Common wisdom suggests that cropland’s being wasted growing feed, not food, and that the level of livestock rations cannot be sustained. But a new UN report says: Wrong on both counts.
If there’s a bad boy that industry critics love to demonize — other than any person on Earth who consumes animal foods, that is — it’s the world’s farmers.
Why? Because they’re stupidly growing feed crops to be eaten by livestock, not people, that’s why. All that corn they harvest every year shouldn’t be mixed into poultry or pig rations; it should be ground up and cooked into the ever-popular cornmeal mush, which is a wonderful centerpiece for any meal.
Just ask the more than one billion people alive today who can’t afford to eat anything else.
Of course, the ultimate solution to both global hunger and food security, those same critics insist, is for everyone to simply stop eating meat and dairy altogether. Replacing those lost calories for the six billion people who currently consume such foods is to be taken care of by shoveling all that corn and soy onto dinner plates, as opposed to feed bins.
As a new analysis from the UN’s Food and Agriculture Organization reported, however, punctured some of those cherished activist truisms, however. For example:
- 86% of global grain production is not edible by humans
- The world’s livestock also require less feed per kilogram of meat yield than previously estimated closer to 3 kilograms of feed per kilogram of meat
- A combination of genetics, better veterinary care and improved diets can increase yields and reduce the amount of feed required to produce meat, poultry and dairy foods
The researchers, who were led by Anne Mottet, an FAO agronomist, said that their findings could guide policymakers aiming to make food systems more efficient as the world’s population approaches nine billion people by mid-century, noting that meat is “a high-calorie, high-protein food that also provides key nutrients such as iron, vitamin A and vitamin B12, which are difficult to obtain from a totally plant-based diet.”
The truth about crops
In a summary of the FAO study on the website UnDark.com, the challenge of increasing food production sustainably is put into perspective. “In the past, the article noted, “the primary solution to food shortages has been to bring more land into agriculture and to exploit new fish stocks.”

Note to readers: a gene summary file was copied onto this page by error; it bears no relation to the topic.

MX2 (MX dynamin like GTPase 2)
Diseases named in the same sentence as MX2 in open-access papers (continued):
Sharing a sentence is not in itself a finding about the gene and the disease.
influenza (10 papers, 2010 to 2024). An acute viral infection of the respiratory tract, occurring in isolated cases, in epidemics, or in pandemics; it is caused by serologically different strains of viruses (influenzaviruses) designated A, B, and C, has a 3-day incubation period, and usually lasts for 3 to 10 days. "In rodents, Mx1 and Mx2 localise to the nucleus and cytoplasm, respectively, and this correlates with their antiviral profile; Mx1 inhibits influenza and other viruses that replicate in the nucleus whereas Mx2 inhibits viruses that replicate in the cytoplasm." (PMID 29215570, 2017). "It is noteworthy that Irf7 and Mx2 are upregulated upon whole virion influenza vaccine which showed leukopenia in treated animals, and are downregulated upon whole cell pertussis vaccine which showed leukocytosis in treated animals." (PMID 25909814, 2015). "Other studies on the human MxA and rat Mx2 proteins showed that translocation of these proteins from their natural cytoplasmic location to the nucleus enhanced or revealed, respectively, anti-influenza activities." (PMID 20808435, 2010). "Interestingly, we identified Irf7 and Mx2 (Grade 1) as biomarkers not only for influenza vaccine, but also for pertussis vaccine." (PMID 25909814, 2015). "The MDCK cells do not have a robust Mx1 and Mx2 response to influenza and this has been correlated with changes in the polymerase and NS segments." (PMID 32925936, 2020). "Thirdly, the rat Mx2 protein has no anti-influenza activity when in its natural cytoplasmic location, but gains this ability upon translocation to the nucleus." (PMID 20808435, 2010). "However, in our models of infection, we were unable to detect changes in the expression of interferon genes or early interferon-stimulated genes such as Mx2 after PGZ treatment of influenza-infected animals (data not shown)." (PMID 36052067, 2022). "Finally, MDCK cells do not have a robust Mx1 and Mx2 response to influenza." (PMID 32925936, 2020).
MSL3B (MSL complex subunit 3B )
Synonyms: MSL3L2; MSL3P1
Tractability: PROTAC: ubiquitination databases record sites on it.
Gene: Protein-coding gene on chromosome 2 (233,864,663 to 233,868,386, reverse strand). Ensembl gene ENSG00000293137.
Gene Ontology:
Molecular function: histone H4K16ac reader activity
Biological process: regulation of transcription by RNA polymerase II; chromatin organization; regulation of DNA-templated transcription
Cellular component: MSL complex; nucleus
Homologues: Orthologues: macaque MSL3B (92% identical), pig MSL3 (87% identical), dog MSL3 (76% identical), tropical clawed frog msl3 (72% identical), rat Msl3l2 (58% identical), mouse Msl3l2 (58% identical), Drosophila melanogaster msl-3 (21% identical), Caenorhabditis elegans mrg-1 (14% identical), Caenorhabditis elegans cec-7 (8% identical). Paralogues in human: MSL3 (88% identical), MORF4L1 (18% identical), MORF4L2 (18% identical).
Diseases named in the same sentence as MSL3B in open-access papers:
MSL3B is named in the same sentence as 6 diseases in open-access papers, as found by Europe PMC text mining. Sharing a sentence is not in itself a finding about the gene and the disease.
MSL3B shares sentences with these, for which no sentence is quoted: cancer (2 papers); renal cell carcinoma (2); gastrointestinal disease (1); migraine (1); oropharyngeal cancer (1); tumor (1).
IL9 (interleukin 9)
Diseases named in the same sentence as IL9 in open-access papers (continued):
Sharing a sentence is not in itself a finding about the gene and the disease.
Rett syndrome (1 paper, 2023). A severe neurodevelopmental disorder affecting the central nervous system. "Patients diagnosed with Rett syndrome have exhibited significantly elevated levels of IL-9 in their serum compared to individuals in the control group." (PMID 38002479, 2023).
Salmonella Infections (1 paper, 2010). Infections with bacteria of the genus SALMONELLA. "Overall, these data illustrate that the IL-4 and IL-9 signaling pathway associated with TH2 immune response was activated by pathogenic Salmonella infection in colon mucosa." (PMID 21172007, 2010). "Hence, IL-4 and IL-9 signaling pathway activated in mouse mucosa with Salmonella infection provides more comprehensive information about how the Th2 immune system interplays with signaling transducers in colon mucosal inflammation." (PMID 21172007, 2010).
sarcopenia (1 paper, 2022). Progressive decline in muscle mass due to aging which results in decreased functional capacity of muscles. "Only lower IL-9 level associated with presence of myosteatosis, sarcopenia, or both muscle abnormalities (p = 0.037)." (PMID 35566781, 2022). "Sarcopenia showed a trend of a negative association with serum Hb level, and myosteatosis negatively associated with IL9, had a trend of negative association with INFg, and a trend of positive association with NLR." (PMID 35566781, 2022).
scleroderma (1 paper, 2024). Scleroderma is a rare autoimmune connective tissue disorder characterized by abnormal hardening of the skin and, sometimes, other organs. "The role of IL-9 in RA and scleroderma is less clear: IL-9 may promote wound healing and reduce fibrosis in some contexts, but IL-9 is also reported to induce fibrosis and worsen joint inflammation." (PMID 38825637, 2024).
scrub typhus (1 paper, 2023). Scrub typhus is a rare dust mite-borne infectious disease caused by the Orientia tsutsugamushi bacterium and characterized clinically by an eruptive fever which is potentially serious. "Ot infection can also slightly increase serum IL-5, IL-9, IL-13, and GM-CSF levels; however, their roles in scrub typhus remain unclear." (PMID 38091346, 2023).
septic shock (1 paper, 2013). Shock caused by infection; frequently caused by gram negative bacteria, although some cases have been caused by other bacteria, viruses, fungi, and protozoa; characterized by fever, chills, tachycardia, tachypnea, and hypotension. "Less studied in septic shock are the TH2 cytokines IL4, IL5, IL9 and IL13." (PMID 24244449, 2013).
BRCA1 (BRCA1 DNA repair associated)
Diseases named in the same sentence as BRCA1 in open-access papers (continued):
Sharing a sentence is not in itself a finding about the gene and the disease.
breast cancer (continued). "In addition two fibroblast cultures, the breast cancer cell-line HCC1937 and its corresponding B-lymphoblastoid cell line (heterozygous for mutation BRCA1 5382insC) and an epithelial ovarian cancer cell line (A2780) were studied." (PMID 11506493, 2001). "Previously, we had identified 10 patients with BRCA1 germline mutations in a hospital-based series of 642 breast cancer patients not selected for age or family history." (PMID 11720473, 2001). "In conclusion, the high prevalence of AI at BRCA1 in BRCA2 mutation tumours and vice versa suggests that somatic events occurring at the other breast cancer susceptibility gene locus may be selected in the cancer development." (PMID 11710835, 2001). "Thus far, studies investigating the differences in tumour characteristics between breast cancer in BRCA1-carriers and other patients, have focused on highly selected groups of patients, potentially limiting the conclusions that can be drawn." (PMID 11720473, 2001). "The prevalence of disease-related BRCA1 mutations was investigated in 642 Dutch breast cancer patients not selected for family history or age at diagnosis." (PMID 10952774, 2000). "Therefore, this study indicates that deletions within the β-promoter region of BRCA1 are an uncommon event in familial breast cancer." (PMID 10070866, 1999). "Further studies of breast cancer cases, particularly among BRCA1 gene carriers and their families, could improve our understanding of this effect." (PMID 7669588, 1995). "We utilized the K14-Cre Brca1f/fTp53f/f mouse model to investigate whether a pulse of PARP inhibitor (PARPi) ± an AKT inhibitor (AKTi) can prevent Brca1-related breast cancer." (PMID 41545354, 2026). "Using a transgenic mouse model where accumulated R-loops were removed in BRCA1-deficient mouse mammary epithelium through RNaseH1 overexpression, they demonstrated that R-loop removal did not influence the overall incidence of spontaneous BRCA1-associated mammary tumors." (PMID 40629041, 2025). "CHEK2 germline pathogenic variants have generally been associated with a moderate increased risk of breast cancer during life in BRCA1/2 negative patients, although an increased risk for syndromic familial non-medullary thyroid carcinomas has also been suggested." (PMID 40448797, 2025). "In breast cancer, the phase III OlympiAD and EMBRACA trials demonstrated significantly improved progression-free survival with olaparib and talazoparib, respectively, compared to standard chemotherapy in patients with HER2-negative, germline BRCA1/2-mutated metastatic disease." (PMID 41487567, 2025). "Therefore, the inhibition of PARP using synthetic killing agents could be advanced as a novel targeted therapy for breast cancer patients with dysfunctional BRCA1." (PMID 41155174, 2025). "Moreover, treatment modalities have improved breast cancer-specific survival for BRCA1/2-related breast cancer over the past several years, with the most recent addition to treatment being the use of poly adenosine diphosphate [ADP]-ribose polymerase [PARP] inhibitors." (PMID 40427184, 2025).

We know what has happened with the world’s fisheries: They’re seriously depleted from over-harvesting.
But agriculture has done a far better job of expanding sustainably. “Over the past five decades, while grain production has more than doubled,” the report stated, “the amount of land devoted to arable agriculture globally has increased by only 9%.”
Re-read that stat: Since 1960, the world’s farmers — primarily those in the developed world — have produced twice the amount of grain on only 9% more acreage.
And they’re the bad guys?
The FAO study also noted another key statistic on feed versus food debate typically ignored by industry critics.
That debate rarely accounts for how much the typical livestock diet consists of hay, straw, crop residues and other forage sources that humans don’t eat. By using a new computer model that simulates livestock production on a new database on global feed rations for cattle, buffalo, sheep, goats, pigs and chickens, plus the utilization of pastures and grasslands, the researchers drastically increased the estimated efficiency of feed conversion by livestock.
Equally important, the researchers wrote in the September issue of Global Food Security, “Critics typically assume that all meat is produced on intensive farms, such as feedlot cattle, without considering smaller or backyard farms with domesticated pigs or chickens and farms that let animals graze.”
That’s the other piece of the plants vs. animals debate that veggie activists conveniently ignore: The agricultural, energy and land-use impact of global livestock production cannot be assessed solely on the basis of inflated estimates of how much grain is consumed by feedlot cattle or on confinement hog farms.
If demographic projections are accurate, the world’s population is going to need significantly more food in the next five decades. More livestock will be required, and that’s going to require more feed to be grown and more pasture to be put into production.
But sustainably increasing production appears far more achievable, given a clearer analysis of the statistics over the previous five decades.
And going forward, I would assert that there’s one suggestion that won’t be embraced as the key to meeting the challenge of food security.
Two words: Cornmeal mush.
The opinions in this commentary are those of Dan Murphy, a veteran journalist and commentator